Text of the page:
BRUSSELS (Reuters) - Luxembourg is by far the richest country in the European Union in terms of gross domestic product per capita, more than six times more affluent than the 27-nation bloc’s poorest member Bulgaria, data showed.
The European Union’s statistics office Eurostat said GDP per capita measured in purchasing power standard (PPS) was 283 in Luxembourg in 2010, against the euro zone average of 108 and 43 for Bulgaria.
The wealth of the Grand Duchy is partly due to the large number of people from neighbouring France, Germany and Belgium who work, but do not live in Luxembourg, therefore contributing to GDP but not being counted for the division of the wealth.
The Netherlands was the second richest country in the EU, with GDP per capita less than half of Luxembourg’s at 134 PPS and Denmark, Ireland and Austria came in third with 125 PPS.
Ireland used to be second richest in the EU after Luxembourg in 2007 with GDP per capita of 147, but fell to third place in 2008 and 2009 as the crisis of its banking sector and in the real estate market took its toll.
Wealth in Greece, struggling to regain market trust and competitiveness through austerity and reforms after years of overspending, declined sharply to 89 PPS in 2010 from 94 in 2008 and 2009.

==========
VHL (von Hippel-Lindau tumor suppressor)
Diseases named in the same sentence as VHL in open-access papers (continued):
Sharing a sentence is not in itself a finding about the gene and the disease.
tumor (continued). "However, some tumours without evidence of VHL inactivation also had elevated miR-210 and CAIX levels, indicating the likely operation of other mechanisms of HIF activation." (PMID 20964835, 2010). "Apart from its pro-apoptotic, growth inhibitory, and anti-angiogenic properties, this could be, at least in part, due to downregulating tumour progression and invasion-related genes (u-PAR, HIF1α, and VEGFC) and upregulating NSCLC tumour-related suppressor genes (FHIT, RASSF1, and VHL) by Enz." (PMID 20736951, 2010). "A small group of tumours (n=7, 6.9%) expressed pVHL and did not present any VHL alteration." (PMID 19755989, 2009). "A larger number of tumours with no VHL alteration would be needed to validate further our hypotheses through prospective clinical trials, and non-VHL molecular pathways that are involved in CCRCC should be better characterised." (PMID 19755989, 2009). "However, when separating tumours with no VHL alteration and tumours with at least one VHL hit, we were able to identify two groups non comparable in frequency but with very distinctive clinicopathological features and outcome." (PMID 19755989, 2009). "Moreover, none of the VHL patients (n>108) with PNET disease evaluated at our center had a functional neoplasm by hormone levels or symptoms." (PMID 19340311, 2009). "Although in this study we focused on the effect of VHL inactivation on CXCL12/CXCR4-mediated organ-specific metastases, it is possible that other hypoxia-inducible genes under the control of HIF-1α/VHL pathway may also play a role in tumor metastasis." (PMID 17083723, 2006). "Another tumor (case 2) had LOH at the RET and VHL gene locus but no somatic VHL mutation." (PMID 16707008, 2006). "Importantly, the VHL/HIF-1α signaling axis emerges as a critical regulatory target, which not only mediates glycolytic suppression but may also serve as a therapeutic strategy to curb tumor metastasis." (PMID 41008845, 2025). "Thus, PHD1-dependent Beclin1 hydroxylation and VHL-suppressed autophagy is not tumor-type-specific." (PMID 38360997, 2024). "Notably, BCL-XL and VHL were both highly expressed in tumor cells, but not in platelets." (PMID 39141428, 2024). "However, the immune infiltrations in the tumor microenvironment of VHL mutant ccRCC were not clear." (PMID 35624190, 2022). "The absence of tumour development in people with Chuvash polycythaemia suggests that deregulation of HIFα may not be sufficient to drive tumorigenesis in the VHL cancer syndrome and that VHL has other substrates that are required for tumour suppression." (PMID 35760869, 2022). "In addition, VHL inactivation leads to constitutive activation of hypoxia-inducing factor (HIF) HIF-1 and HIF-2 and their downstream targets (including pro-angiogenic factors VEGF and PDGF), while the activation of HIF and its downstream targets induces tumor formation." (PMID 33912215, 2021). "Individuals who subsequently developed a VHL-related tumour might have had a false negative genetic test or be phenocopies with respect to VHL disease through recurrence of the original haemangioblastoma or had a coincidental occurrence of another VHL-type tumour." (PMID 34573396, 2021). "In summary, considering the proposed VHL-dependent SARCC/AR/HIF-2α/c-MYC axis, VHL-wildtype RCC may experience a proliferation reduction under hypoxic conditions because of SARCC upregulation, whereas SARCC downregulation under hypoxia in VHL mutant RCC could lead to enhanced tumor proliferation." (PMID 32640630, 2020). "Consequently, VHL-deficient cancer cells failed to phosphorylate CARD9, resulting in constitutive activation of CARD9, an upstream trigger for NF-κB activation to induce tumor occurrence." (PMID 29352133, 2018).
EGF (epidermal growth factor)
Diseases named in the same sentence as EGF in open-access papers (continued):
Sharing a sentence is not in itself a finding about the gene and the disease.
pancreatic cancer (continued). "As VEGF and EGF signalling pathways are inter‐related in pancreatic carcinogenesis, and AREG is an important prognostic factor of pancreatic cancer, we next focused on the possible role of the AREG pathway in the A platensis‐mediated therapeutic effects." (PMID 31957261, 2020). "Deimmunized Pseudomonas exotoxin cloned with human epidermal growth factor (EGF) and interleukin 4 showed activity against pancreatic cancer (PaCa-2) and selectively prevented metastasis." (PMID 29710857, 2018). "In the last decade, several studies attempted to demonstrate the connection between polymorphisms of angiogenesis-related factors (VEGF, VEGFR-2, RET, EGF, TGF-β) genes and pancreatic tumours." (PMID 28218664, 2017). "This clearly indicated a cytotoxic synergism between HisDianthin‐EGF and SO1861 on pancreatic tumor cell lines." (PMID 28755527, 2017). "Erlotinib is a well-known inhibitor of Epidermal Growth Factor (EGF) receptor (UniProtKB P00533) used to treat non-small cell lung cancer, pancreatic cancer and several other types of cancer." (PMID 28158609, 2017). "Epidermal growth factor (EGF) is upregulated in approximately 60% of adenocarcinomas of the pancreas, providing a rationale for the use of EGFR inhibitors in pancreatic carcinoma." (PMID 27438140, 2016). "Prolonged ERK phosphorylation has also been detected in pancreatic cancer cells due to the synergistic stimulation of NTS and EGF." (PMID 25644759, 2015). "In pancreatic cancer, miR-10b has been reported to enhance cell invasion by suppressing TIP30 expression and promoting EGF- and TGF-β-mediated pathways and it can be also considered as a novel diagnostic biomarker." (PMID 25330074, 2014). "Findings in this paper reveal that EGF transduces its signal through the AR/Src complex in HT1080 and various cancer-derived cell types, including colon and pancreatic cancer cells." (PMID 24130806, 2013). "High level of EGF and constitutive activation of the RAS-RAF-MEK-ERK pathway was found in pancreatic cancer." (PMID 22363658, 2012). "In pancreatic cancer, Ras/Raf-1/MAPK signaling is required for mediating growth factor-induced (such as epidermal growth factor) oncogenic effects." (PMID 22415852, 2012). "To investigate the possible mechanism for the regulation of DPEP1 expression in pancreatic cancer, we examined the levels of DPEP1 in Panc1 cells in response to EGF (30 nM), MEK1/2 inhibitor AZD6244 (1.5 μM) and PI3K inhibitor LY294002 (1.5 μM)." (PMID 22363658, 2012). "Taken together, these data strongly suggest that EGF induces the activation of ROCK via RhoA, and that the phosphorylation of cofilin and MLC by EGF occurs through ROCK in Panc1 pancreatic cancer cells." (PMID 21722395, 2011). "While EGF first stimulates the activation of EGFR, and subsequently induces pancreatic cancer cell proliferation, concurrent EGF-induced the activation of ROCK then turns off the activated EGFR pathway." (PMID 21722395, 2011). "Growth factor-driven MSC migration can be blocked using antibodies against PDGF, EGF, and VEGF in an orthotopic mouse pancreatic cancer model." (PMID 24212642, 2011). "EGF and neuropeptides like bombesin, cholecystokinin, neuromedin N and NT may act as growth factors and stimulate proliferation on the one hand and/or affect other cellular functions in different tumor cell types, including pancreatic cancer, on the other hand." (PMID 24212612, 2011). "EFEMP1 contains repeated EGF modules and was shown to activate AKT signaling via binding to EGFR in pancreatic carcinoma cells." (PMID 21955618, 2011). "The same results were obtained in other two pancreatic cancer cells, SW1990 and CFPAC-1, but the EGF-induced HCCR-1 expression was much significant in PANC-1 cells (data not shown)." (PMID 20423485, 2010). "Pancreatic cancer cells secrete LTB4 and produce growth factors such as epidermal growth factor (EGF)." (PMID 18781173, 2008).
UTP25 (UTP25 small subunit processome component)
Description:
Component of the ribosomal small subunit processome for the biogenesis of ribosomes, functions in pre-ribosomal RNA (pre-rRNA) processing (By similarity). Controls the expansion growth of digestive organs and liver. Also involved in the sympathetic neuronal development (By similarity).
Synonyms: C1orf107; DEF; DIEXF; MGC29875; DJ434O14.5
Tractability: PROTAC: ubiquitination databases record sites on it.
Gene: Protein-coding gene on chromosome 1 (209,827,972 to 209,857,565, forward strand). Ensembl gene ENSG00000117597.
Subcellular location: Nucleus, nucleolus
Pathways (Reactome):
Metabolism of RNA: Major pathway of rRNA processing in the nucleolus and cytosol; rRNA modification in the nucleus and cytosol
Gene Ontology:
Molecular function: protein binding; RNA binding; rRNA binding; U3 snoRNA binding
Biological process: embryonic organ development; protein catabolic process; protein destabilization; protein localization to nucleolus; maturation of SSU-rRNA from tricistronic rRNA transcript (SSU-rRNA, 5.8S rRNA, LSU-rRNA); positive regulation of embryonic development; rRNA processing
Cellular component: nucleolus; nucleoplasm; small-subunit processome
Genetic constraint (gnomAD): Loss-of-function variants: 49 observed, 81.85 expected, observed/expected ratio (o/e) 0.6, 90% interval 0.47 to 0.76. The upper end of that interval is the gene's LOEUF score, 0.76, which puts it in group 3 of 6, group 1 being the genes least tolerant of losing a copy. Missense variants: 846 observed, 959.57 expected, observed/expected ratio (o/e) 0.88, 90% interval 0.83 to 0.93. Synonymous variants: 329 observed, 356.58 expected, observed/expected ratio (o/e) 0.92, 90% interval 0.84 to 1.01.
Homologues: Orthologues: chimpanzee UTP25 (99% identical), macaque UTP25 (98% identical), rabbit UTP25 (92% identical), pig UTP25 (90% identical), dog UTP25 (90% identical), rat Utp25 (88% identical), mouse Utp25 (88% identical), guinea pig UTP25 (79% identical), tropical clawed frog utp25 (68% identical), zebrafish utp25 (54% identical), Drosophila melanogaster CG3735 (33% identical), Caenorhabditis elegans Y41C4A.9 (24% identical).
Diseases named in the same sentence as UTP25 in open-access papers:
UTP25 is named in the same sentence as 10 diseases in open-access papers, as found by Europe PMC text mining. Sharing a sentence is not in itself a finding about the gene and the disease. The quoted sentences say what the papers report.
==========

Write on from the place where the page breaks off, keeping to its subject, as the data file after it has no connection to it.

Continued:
GDP per capita in the United States was 146 PPS in 2009 — the last year for which data is available and 145 in Switzerland.
Central and eastern European countries remained at the bottom of the wealth table — Romania was second poorest with 45 PPS, Latvia third from the bottom with 52, Lithuania fourth with 58 and the region’s biggest country, Poland, fifth poorest with 62 PPS per capita.
The Purchasing Power Standard (PPS) is an artificial currency unit that eliminates price level differences between countries. One PPS buys the same volume of goods and services in all countries.
The unit allows meaningful volume comparisons of economic indicators across countries. Aggregates expressed in PPS are derived by dividing aggregates in current prices and national currency by the respective Purchasing Power Parity (PPP).
Reporting by Jan Strupczewski, editing by Rex Merrifield